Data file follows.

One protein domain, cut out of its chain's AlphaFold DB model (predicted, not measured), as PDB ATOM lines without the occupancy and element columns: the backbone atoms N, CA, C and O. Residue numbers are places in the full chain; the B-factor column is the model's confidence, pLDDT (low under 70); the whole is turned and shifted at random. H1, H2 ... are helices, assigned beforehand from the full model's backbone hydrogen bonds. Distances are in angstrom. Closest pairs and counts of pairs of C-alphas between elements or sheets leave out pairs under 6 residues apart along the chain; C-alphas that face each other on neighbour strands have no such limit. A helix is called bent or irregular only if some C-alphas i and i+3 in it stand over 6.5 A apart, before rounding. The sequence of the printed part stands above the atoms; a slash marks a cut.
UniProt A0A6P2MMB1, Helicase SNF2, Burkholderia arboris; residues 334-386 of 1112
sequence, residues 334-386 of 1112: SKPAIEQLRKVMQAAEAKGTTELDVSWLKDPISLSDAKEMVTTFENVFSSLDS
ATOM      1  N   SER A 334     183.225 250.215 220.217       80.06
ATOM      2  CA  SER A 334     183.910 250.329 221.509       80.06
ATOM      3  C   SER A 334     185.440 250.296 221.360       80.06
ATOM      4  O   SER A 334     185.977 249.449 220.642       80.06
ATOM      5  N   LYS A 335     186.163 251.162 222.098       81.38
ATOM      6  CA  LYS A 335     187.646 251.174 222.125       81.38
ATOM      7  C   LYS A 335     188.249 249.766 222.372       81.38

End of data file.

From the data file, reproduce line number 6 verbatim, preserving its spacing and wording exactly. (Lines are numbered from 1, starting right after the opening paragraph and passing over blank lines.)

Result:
ATOM      4  O   SER A 334     185.977 249.449 220.642       80.06